Frequently Asked Questions

My hope is that you feel comfortable and prepared for our first session and throughout your time in therapy.

Therapy is a confidential and pressure-free environment built on safety and trust. Therapy teaches you new information and skills, listens to you without judgment, works together to address concerns and helps you in listen and trust yourself again.

Showing up and sharing your unique experiences and truths will build a foundation for powerful work together. We will collaborate with you from there to help you meet your goals. If you’re not always sure what you’re feeling or how to describe it, we’ll be there to respectfully help you find your voice.

Everyone’s circumstances are unique to them and the length of time you spend in therapy meeting your goals depends on your commitment to the process and the factors that are driving you to seek therapy in the first place. For many individuals and couples working with us, therapy spans 6-12 months, with some attending for shorter periods and some attending for longer. Factors such as broken trust, history of trauma, or addiction may take longer to respectfully untangle. Some people also choose to attend therapy less frequently once some improvements have been made.

The single most important thing you can do to get the most out of therapy is to attend regularly. During that attendance, showing up with a willingness to learn more about yourself and your partner will enhance your ability to meet your goals. Lastly, following up on recommended reading or practicing coping strategies between sessions will boost your ability to translate your work in our office to your life outside of our office.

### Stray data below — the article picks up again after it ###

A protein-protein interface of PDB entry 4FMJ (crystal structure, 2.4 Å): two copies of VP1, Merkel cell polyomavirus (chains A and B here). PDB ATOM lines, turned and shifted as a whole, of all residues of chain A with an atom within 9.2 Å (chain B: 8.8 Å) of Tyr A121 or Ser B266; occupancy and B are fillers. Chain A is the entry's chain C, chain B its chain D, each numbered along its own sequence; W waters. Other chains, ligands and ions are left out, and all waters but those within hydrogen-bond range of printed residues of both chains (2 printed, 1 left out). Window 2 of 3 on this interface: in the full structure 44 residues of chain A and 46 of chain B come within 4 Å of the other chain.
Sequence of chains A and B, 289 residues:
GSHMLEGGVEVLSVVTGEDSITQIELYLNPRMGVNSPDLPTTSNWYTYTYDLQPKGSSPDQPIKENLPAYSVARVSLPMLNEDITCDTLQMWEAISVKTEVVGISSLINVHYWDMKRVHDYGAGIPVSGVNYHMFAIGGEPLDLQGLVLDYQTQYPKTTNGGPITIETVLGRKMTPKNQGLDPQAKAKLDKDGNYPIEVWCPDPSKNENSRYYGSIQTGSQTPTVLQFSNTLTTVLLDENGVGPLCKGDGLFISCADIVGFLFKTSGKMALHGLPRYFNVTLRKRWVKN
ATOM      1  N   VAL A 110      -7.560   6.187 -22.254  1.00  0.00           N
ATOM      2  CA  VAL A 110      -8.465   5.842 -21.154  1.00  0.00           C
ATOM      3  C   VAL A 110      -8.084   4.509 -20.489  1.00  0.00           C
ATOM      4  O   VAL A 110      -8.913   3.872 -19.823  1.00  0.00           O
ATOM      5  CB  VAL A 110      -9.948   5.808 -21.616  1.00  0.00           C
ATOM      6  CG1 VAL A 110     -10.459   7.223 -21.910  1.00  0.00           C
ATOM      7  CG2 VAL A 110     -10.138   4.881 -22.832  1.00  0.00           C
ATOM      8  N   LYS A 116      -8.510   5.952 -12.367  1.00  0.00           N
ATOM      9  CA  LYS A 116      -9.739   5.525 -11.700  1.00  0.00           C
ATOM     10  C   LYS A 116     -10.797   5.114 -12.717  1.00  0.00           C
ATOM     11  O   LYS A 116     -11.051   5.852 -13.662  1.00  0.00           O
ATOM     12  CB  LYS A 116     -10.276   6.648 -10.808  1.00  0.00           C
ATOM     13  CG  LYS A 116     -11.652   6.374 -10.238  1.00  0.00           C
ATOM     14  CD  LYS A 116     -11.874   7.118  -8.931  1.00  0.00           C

If you are concerned about your relationship and you’re both open to attending therapy, you’ll find the greatest impact by working together. However, there are some circumstances where it’s not yet recommended to start couple therapy or one partner is not yet ready to attend. If you have any questions about how to begin, please don’t hesitate to reach out to us and we’ll help you figure out the next best step.

We offer online sessions.  We used a HIPAA compliant video format that offers more privacy and confidentiality.  Per ethical requirements, all clients utilizing online therapy must also be residents of Texas.  For those not living Texas, please review the Coaching tab.

My number one value in the therapeutic relationship is benevolence, meaning to do no harm.  As a licensed counselor, I have an ethical code that is paramount to my being successful and engaging in helpful therapeutic relationships.  I understand the sensitive nature of counseling and implement my ethical code in each interaction with clients.  The truth is, you may not fully trust me when we first meet, and that’s okay.  I understand that building trust takes time, and I'll do everything to demonstrate my professionalism and trustworthiness during our time together.  

Everything you talk with me about is confidential, meaning I don't share it with anyone.  Legally, there are a few things that I cannot keep secret and I'll make sure you understand these things prior to us beginning counseling together.  You will have the option to sign a release of information if you want me to be able to discuss your therapy or recommendations with others, such as family or a spouse.  At times, I will consult with other licensed professionals on issues related to my therapy practice and client needs, but I do not share your personal information. 

When scheduling a session, I reserve the time specifically for you.  Counseling sessions that are not cancelled at least 24 hours in advance will be charged the full price of the session, except due to illness or an accident.  I understand that surprises happen and life throws us curveballs, so please cancel and reschedule your session at least 24 hours in advance. 

There may come a time when I make a recommendation or you decide that you want your partner, spouse, or a family member to come to counseling with you.  Depending on the individual, we will determine whether or not it may be beneficial for the course of therapy to be changed.  It is not uncommon for an important member of your life to attend a counseling session at some point throughout the course of therapy, but this decision is left entirely up to you.